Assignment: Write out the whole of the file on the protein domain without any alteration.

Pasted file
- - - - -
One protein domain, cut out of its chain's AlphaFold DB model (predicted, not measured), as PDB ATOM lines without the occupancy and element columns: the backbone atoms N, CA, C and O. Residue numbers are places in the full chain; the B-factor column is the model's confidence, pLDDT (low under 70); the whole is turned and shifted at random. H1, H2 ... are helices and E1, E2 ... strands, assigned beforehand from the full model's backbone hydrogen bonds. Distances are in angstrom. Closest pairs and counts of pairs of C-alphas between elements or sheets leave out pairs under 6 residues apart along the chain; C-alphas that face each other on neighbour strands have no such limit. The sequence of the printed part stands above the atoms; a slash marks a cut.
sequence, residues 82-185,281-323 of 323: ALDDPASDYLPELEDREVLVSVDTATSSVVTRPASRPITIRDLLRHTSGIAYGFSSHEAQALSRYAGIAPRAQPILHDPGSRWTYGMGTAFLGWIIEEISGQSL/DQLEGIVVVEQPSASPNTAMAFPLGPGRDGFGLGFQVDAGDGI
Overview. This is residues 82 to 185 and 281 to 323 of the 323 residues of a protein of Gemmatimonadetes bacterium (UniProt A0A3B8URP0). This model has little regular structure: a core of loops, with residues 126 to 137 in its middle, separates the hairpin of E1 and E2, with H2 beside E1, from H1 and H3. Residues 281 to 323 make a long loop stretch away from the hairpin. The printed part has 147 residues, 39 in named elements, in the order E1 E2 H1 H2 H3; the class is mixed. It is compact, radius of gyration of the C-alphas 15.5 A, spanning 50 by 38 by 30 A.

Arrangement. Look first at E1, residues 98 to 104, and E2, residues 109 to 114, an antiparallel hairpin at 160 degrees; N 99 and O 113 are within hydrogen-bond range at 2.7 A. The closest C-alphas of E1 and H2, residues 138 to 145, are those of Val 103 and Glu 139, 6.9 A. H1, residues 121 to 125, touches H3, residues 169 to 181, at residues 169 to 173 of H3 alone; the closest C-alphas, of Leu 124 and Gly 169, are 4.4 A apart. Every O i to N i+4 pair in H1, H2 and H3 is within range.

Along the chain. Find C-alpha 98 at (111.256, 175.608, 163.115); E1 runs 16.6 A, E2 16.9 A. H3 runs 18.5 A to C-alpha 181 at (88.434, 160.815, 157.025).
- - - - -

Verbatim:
One protein domain, cut out of its chain's AlphaFold DB model (predicted, not measured), as PDB ATOM lines without the occupancy and element columns: the backbone atoms N, CA, C and O. Residue numbers are places in the full chain; the B-factor column is the model's confidence, pLDDT (low under 70); the whole is turned and shifted at random. H1, H2 ... are helices and E1, E2 ... strands, assigned beforehand from the full model's backbone hydrogen bonds. Distances are in angstrom. Closest pairs and counts of pairs of C-alphas between elements or sheets leave out pairs under 6 residues apart along the chain; C-alphas that face each other on neighbour strands have no such limit. The sequence of the printed part stands above the atoms; a slash marks a cut.
sequence, residues 82-185,281-323 of 323: ALDDPASDYLPELEDREVLVSVDTATSSVVTRPASRPITIRDLLRHTSGIAYGFSSHEAQALSRYAGIAPRAQPILHDPGSRWTYGMGTAFLGWIIEEISGQSL/DQLEGIVVVEQPSASPNTAMAFPLGPGRDGFGLGFQVDAGDGI
Overview. This is residues 82 to 185 and 281 to 323 of the 323 residues of a protein of Gemmatimonadetes bacterium (UniProt A0A3B8URP0). This model has little regular structure: a core of loops, with residues 126 to 137 in its middle, separates the hairpin of E1 and E2, with H2 beside E1, from H1 and H3. Residues 281 to 323 make a long loop stretch away from the hairpin. The printed part has 147 residues, 39 in named elements, in the order E1 E2 H1 H2 H3; the class is mixed. It is compact, radius of gyration of the C-alphas 15.5 A, spanning 50 by 38 by 30 A.

Arrangement. Look first at E1, residues 98 to 104, and E2, residues 109 to 114, an antiparallel hairpin at 160 degrees; N 99 and O 113 are within hydrogen-bond range at 2.7 A. The closest C-alphas of E1 and H2, residues 138 to 145, are those of Val 103 and Glu 139, 6.9 A. H1, residues 121 to 125, touches H3, residues 169 to 181, at residues 169 to 173 of H3 alone; the closest C-alphas, of Leu 124 and Gly 169, are 4.4 A apart. Every O i to N i+4 pair in H1, H2 and H3 is within range.

Along the chain. Find C-alpha 98 at (111.256, 175.608, 163.115); E1 runs 16.6 A, E2 16.9 A. H3 runs 18.5 A to C-alpha 181 at (88.434, 160.815, 157.025).